A prototype “pen” technology aims to give cancer surgeons a better sense of whether they’ve removed all of a tumour while in the operating room.
The new approach strives to answer a patient’s question after surgeons remove a tumour: “Did you get it all?”
To say yes confidently, doctors often send a sample of the tissue in question to a pathologist to freeze, check and test under a microscope. It’s the gold standard for accuracy, but takes at least 30 minutes per sample. As the clock ticks, the patient remains under anesthesia.
Cancer surgeons estimate that in up to 20 per cent of some operations, traces of tumour remain at the margin or edges of where they’ve cut, which can lead to repeated surgeries or recurrence of cancer.
In this week’s issue of the journal Science Translational Medicine, U.S. researchers describe an experimental pen-like tool for surgeons that quickly draws samples through a tube to test for traces of cancerous tissue in the OR, with results within 10 seconds.
The technology could achieve the goals of more precise, quicker and safer surgery, said study co-author Dr. James Suliburk, chief of endocrine surgery at Baylor College of Medicine in Houston.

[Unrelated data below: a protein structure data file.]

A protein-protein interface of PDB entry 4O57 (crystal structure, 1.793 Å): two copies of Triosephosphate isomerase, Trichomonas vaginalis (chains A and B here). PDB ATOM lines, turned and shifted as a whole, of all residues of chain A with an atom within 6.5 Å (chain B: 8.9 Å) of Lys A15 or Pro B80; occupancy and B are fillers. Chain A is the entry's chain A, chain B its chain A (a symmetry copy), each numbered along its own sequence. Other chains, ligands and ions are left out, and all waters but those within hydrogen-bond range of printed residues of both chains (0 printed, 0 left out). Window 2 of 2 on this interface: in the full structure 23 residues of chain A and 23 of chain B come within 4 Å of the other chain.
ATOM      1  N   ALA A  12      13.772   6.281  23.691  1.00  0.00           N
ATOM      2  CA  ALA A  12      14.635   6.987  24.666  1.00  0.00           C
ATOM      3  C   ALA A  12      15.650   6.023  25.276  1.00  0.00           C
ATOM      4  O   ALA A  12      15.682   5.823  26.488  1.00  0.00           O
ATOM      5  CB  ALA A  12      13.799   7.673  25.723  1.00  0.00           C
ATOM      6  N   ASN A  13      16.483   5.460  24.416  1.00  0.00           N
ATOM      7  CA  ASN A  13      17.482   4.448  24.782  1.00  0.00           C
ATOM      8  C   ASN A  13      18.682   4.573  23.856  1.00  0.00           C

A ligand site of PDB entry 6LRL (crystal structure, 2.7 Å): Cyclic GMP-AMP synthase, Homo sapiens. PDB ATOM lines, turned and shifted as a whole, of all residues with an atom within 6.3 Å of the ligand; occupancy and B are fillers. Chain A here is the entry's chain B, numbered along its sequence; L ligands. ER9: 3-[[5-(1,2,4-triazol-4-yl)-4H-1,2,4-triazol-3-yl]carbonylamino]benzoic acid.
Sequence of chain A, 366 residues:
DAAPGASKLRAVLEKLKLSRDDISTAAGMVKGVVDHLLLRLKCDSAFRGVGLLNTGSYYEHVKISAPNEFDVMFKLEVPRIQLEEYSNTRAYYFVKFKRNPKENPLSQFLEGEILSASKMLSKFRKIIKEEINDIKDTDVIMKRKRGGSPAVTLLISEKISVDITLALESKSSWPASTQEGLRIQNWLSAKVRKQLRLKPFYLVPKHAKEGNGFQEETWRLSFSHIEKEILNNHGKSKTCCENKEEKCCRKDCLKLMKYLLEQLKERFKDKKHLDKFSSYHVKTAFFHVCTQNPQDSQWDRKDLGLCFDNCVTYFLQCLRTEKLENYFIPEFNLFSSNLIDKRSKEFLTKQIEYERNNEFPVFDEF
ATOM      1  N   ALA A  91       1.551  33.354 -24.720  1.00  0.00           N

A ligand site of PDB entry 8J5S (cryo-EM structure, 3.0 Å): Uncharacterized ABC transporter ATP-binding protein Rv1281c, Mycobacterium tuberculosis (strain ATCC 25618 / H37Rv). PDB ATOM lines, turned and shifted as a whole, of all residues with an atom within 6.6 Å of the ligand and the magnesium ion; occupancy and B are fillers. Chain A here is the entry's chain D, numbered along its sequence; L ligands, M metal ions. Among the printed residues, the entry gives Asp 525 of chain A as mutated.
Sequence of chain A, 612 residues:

“It allows us in real time to test tissue from the operative field as we actually operate and ensure that we’ve resected the tumour to appropriate surgical margins,” Suliburk said.
In a series of experiments, investigators in Texas tested the pen-sized prototype tip that’s connected to a conventional mass spectrometer, which varies from the size of a laser printer to a fridge.
In validation tests on samples taken from 253 people with known lung, ovary, thyroid or breast tumours from a tissue bank, the device was 96 per cent accurate in identifying cancers, the team said.
Giant leaps forward
The researchers also used what they call the “MasSpec Pen” to reliably identify breast tumours in mice. They hope to use it in surgery on human patients early in 2018 followed by clinical trials.
“Usually we take small step forwards and along the way we take several steps back,” Suliburk said. “Because of our multidisciplinary research team … we’ve been able to take giant leaps forward with only small steps backwards. And that’s something that in modern-day medical research seldom happens.”
Suliburk envisions the technology eliminating the need to send out tissue to be analyzed under the microscope.